I wonder what the Italian tourism industry thinks of writer-director Matteo Garrone.
The Embalmer, his acclaimed but icky 2003 drama, took place along what had to be the dumpiest coastline in all of Italy. Now he offers Gomorrah, which not only has the same dismal milieu but focuses on that longest standing of negative Italian stereotypes: organized crime.
Based on Roberto Saviano’s nonfiction book detailing the contemporary Italian mafia – or Camorra – the movie resembles a post-apocalyptic Mob movie done by Robert Altman. Weaving various story lines and characters together over the course of nearly two-and-a-half hours, we get a picture of fear, scheming, betrayal and sudden violence, all revolving around the obsessive pursuit of money.
Gomorrah is set in the provinces surrounding Naples and Caserta and, like The Embalmer, it depicts an Italy I didn’t know existed. There are gray, industrial horizons, bombed-out high rises, cramped, illegal sweat shops and abandoned gas stations. There are times when you think you’re watching a gritty piece of end-of-the world science fiction such as Children of Men.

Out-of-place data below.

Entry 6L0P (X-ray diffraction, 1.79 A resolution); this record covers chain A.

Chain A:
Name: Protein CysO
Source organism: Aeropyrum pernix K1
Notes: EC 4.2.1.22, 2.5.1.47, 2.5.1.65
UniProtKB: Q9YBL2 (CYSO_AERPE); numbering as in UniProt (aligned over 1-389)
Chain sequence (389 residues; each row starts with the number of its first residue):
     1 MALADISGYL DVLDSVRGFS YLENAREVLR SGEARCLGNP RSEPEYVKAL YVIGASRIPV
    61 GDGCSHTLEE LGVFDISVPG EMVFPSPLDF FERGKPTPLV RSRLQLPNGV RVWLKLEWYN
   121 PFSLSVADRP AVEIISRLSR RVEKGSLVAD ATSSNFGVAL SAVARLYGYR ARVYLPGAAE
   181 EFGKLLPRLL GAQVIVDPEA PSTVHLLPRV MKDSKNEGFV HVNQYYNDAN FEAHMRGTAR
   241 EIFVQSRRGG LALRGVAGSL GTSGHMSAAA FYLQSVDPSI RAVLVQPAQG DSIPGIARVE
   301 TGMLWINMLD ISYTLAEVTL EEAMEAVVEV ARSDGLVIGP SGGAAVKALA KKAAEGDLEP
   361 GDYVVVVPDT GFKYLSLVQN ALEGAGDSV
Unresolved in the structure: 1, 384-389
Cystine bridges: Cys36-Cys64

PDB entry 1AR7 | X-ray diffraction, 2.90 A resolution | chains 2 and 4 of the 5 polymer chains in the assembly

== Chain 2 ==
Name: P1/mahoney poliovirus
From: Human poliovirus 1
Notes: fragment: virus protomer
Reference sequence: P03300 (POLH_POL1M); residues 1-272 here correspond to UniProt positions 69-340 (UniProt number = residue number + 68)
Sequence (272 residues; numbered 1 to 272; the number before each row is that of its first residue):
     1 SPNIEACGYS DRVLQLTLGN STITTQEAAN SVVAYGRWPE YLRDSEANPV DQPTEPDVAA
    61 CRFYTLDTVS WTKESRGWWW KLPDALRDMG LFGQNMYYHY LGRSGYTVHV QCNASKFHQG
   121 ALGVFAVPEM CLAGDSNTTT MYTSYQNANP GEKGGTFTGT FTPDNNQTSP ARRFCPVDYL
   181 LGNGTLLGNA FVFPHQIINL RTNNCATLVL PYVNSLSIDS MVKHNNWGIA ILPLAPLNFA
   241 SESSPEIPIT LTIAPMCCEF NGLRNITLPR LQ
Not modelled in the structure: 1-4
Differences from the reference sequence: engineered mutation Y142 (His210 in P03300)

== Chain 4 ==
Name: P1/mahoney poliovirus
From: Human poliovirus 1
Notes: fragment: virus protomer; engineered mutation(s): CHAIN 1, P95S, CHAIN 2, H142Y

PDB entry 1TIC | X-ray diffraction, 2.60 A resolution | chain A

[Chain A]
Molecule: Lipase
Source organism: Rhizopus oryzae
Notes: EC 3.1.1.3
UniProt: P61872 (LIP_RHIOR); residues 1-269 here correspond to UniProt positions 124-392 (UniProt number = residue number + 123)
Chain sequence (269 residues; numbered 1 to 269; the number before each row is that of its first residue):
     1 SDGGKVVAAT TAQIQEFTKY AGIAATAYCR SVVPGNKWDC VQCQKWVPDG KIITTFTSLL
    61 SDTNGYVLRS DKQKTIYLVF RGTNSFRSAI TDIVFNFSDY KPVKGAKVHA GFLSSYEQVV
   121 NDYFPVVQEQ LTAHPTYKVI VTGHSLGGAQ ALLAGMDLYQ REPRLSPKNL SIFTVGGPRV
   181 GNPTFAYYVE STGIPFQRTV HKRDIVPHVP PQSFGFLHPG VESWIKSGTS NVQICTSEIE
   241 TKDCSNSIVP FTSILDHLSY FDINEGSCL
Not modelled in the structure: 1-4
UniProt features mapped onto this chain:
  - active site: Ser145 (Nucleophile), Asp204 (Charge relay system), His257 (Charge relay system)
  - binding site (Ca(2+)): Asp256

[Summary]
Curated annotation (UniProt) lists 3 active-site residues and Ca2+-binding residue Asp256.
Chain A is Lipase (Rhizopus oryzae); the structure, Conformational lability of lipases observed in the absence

Wandering this desolate landscape is a host of fascinating characters, including a skittish “il sottomarino,” who pays the families of men who have been sent to prison; a tailor who forms an ill-fated partnership with a competing Chinese sweat shop; and two trigger-happy teens who want to make their own way in the world of crime without having to answer to anyone in “the system.”
Garrone’s unobtrusive camera swivels with fascination as it follows each of them toward their generally ill-fated end. His style here lies somewhere between the stability of a studio production and the handheld chaos of an independent project.
What Garrone’s detached approach captures, above all, is the deadening depravity of this criminal culture – hence the Biblical title. Gomorrah is nowhere near as flashy or visceral as one of Martin Scorsese’s crime pictures, which ultimately puts it on higher moral ground. There is nothing glamorous about the mob lifestyle here.
Ultimately, Gomorrah brings to mind not something like Scorsese’s Goodfellas but rather Altman’s Nashville. Both movies are wide-angle looks at a place where desperate souls are frantically grasping for short-lived success.
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